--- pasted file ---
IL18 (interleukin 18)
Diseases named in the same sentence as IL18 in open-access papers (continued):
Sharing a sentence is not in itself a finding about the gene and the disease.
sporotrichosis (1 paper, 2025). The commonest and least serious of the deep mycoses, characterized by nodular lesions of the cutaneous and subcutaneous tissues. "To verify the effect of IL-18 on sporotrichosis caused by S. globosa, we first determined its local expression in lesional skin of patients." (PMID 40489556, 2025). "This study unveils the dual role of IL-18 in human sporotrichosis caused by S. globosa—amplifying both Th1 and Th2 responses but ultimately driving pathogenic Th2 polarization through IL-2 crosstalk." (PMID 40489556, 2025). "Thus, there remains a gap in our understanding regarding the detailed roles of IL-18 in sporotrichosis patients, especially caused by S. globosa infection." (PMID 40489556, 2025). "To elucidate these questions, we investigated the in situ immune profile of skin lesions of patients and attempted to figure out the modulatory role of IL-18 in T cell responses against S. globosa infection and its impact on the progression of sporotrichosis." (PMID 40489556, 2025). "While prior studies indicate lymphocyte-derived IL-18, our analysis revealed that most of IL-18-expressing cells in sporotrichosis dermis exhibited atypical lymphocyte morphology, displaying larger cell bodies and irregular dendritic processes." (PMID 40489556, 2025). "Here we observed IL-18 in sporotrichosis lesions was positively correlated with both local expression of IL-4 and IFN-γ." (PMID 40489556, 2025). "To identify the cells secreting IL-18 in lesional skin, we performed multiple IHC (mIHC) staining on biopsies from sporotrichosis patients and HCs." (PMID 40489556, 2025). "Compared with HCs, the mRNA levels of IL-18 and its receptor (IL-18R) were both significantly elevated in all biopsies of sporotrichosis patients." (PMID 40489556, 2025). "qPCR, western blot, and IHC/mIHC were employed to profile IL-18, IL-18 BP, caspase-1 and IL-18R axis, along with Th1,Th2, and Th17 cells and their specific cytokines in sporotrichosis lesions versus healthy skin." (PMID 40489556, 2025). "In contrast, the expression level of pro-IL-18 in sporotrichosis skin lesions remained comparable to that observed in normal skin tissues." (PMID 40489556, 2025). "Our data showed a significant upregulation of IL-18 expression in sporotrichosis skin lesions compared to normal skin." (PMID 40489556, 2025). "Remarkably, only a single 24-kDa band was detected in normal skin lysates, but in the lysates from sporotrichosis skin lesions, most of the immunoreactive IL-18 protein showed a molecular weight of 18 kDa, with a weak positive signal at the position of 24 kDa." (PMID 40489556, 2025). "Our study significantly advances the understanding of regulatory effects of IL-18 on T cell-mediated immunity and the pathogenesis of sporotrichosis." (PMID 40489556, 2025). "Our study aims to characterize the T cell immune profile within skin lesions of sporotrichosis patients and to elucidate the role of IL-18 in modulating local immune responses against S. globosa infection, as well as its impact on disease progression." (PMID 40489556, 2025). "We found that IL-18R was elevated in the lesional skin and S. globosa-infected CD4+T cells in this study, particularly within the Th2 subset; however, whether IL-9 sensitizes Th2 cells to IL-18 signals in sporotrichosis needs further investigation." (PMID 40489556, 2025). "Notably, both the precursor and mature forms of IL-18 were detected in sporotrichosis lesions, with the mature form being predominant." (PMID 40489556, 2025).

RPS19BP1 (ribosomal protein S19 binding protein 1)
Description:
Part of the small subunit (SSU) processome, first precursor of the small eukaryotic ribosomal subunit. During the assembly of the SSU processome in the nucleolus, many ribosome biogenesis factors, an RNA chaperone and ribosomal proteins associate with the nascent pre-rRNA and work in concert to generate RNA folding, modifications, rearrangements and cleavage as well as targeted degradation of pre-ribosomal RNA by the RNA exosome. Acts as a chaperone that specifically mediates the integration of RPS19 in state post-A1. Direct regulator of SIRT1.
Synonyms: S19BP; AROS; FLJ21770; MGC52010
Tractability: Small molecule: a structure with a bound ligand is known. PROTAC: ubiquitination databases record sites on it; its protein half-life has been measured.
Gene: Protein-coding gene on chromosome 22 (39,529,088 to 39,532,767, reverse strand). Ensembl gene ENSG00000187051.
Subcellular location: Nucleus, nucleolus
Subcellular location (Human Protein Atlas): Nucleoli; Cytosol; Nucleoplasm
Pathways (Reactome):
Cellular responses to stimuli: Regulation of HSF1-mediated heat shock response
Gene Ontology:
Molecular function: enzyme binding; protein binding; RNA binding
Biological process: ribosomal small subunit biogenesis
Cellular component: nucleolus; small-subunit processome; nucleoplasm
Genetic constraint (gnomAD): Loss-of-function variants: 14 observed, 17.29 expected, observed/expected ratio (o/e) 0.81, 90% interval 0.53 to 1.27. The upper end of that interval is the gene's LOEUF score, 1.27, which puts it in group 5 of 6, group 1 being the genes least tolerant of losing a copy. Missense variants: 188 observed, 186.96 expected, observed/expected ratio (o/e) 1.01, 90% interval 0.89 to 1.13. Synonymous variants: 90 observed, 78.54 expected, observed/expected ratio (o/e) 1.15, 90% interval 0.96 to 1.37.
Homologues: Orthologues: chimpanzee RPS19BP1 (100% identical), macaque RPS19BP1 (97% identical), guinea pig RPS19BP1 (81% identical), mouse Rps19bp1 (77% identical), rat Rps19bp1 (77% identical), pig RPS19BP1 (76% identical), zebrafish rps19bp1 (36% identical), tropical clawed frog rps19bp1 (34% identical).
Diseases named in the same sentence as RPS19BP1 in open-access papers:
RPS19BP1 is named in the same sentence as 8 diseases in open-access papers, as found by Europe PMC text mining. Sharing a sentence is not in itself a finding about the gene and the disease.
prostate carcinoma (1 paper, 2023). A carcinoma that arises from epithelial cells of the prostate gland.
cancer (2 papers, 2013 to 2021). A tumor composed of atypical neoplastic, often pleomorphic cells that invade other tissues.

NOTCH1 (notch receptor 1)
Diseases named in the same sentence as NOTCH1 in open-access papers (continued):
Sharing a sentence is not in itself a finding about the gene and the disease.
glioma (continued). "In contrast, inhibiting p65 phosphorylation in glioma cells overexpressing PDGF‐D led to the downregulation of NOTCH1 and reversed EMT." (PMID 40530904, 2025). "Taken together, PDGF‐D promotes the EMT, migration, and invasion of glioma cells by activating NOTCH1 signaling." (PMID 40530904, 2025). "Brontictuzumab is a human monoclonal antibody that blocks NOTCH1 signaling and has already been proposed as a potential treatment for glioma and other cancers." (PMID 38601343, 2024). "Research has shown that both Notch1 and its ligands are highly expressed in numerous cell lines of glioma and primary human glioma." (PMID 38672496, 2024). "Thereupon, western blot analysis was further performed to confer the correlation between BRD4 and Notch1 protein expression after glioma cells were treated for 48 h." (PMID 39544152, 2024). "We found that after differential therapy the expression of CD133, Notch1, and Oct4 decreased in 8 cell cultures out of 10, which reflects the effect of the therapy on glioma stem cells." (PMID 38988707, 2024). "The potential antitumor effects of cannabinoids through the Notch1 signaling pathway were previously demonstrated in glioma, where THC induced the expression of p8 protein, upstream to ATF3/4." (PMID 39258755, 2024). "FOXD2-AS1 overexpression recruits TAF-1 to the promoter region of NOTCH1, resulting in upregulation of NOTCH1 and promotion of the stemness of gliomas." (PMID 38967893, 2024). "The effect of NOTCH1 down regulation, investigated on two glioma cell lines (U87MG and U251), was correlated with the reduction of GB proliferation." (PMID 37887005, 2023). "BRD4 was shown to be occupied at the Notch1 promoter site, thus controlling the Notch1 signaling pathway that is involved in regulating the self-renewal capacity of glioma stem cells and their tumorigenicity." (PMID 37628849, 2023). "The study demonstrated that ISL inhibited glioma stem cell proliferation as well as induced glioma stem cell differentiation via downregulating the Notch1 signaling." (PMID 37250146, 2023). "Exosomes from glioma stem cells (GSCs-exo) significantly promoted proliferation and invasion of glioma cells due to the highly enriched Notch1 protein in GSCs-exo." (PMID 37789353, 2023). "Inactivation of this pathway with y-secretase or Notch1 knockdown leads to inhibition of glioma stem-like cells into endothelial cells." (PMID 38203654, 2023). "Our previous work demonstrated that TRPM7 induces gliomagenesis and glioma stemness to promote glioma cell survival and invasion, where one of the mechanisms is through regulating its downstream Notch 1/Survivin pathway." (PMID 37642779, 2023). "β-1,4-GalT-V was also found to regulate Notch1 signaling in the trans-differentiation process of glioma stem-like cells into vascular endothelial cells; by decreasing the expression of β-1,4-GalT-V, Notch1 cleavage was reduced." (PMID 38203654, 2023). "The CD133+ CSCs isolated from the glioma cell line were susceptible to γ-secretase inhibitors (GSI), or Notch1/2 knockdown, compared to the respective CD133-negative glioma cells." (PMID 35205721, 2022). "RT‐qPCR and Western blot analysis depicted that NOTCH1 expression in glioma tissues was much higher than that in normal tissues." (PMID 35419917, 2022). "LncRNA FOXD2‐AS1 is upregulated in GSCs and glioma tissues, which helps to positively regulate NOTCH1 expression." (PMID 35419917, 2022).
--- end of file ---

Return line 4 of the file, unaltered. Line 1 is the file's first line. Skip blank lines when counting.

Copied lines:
sporotrichosis (1 paper, 2025). The commonest and least serious of the deep mycoses, characterized by nodular lesions of the cutaneous and subcutaneous tissues. "To verify the effect of IL-18 on sporotrichosis caused by S. globosa, we first determined its local expression in lesional skin of patients." (PMID 40489556, 2025). "This study unveils the dual role of IL-18 in human sporotrichosis caused by S. globosa—amplifying both Th1 and Th2 responses but ultimately driving pathogenic Th2 polarization through IL-2 crosstalk." (PMID 40489556, 2025). "Thus, there remains a gap in our understanding regarding the detailed roles of IL-18 in sporotrichosis patients, especially caused by S. globosa infection." (PMID 40489556, 2025). "To elucidate these questions, we investigated the in situ immune profile of skin lesions of patients and attempted to figure out the modulatory role of IL-18 in T cell responses against S. globosa infection and its impact on the progression of sporotrichosis." (PMID 40489556, 2025). "While prior studies indicate lymphocyte-derived IL-18, our analysis revealed that most of IL-18-expressing cells in sporotrichosis dermis exhibited atypical lymphocyte morphology, displaying larger cell bodies and irregular dendritic processes." (PMID 40489556, 2025). "Here we observed IL-18 in sporotrichosis lesions was positively correlated with both local expression of IL-4 and IFN-γ." (PMID 40489556, 2025). "To identify the cells secreting IL-18 in lesional skin, we performed multiple IHC (mIHC) staining on biopsies from sporotrichosis patients and HCs." (PMID 40489556, 2025). "Compared with HCs, the mRNA levels of IL-18 and its receptor (IL-18R) were both significantly elevated in all biopsies of sporotrichosis patients." (PMID 40489556, 2025). "qPCR, western blot, and IHC/mIHC were employed to profile IL-18, IL-18 BP, caspase-1 and IL-18R axis, along with Th1,Th2, and Th17 cells and their specific cytokines in sporotrichosis lesions versus healthy skin." (PMID 40489556, 2025). "In contrast, the expression level of pro-IL-18 in sporotrichosis skin lesions remained comparable to that observed in normal skin tissues." (PMID 40489556, 2025). "Our data showed a significant upregulation of IL-18 expression in sporotrichosis skin lesions compared to normal skin." (PMID 40489556, 2025). "Remarkably, only a single 24-kDa band was detected in normal skin lysates, but in the lysates from sporotrichosis skin lesions, most of the immunoreactive IL-18 protein showed a molecular weight of 18 kDa, with a weak positive signal at the position of 24 kDa." (PMID 40489556, 2025). "Our study significantly advances the understanding of regulatory effects of IL-18 on T cell-mediated immunity and the pathogenesis of sporotrichosis." (PMID 40489556, 2025). "Our study aims to characterize the T cell immune profile within skin lesions of sporotrichosis patients and to elucidate the role of IL-18 in modulating local immune responses against S. globosa infection, as well as its impact on disease progression." (PMID 40489556, 2025). "We found that IL-18R was elevated in the lesional skin and S. globosa-infected CD4+T cells in this study, particularly within the Th2 subset; however, whether IL-9 sensitizes Th2 cells to IL-18 signals in sporotrichosis needs further investigation." (PMID 40489556, 2025). "Notably, both the precursor and mature forms of IL-18 were detected in sporotrichosis lesions, with the mature form being predominant." (PMID 40489556, 2025).